Every culture is different. Sometimes these differences are arbitrary but usually they are the product of different circumstances. Since this is the 4th of July edition of the Grant County Gazette, I would like to use this occasion to comment on some things about public events in the US that might seem different and even remarkable to a visitor. One difference between America and most other nations is that here there is absolutely no connection between nationality and ethnicity. A person whose grandparents are Phillipino, British, Mexican and Polish is no more nor any less American than anyone else. This produces an American attitude towards ethnic identity that is different from the one in ethnically homogenous nations. The statement that "Minneapolis has the largest concentration of Norwegians outside Norway."may sound strange to non-American ears but it is typical of how Americans think of things. Technically of course, the 'Norwegians' in Minneapolis, are Americans with Norwegian ancestry. And the same applies to the Irish in Boston or the Chaldeans in Dearborn. The fact is that knowing that one's nationality is American tells nothing about their cultural heritage. They could be white Protestants of course, but they could just as easily be almost anything else. One result is a set of distinctively American holidays which emphasise our various heritages. St Patrick's Day is an American holiday for Irish-Americans. African-Americans get Martin Luther King Day, Italians get Columbus day and smaller groups hold local celebrations all across the country. Dayville had a Scots-American celebration. Vale Oregon has an Obon festival. Sweet Home has an Oktoberfest and so on. This means that when it is time to celebrate a truly national identity, there are no elements of religion or food or dress that are nationally unifying. For some of us home cooking means lutefisk and for some it means calzone. In some towns the big holiday is St Patricks and in others it's Cinco de Mayo. We have the flag, the constitution, the 4th of July and that's about it. I think this is the reason that so many public events here start off with singing the national anthem. It's about all we have and this may lead to over use. It is common to hear some patriotic rhetoric injected into sporting events where it does not really seem germane. In most cases these are not intended to incite any kind of action. These are the formal gestures that a public event requires. Of course the sentiments are sincere but when the crowd stands for the singing of the national anthem at a ball game it does not mean that they are getting ready to march or demonstrate or do much of anything except sit down and watch the game. So if you ever find yourself in deepest America and suddenly everyone jumps up and starts singing The Star Spangled Banner, relax. You don't need to participate or do anything really. It's one of our quaint native customs so sit back and enjoy the show.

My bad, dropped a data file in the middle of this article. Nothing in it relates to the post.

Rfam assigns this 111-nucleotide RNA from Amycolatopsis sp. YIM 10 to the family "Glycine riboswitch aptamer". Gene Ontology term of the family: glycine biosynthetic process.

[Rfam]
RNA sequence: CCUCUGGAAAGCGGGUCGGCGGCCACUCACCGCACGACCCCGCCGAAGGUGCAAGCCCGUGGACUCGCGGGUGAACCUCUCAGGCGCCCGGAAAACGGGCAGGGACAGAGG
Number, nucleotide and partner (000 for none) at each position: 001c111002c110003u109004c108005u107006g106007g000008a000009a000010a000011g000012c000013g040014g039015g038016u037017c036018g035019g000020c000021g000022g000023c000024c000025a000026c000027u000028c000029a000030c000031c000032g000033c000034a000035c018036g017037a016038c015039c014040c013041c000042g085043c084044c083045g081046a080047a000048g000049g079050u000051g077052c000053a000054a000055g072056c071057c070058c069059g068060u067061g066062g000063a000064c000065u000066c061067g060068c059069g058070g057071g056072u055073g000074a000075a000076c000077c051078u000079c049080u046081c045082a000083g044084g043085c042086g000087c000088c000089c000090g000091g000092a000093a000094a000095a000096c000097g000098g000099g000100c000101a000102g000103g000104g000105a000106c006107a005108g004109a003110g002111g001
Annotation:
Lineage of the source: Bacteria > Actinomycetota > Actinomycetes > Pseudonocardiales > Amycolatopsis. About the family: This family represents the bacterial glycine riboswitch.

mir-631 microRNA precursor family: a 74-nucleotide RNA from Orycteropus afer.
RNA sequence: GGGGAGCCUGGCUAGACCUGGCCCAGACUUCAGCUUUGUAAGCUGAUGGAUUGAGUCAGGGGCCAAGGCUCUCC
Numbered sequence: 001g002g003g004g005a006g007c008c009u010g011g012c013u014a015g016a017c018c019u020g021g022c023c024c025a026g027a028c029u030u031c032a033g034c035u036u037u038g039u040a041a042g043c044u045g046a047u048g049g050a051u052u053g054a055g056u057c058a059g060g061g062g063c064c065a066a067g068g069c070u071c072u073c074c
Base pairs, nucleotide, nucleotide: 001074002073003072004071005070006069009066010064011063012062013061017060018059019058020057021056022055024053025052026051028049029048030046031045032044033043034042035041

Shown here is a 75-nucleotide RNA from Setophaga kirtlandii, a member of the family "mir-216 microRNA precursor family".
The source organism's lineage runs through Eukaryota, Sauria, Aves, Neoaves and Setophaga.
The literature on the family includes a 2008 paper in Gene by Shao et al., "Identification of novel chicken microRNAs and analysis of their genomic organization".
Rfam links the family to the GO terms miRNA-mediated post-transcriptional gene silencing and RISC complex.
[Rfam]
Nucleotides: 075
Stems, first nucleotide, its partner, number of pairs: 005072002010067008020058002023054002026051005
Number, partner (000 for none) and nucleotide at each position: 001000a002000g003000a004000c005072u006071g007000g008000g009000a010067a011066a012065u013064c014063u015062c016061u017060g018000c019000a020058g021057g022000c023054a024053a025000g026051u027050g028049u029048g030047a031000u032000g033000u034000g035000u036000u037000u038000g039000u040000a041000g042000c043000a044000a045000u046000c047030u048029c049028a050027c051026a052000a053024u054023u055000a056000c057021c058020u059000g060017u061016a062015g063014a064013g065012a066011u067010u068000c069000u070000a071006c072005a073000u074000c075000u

Grant County Gazette Masthead
Quaint Customs of the USA
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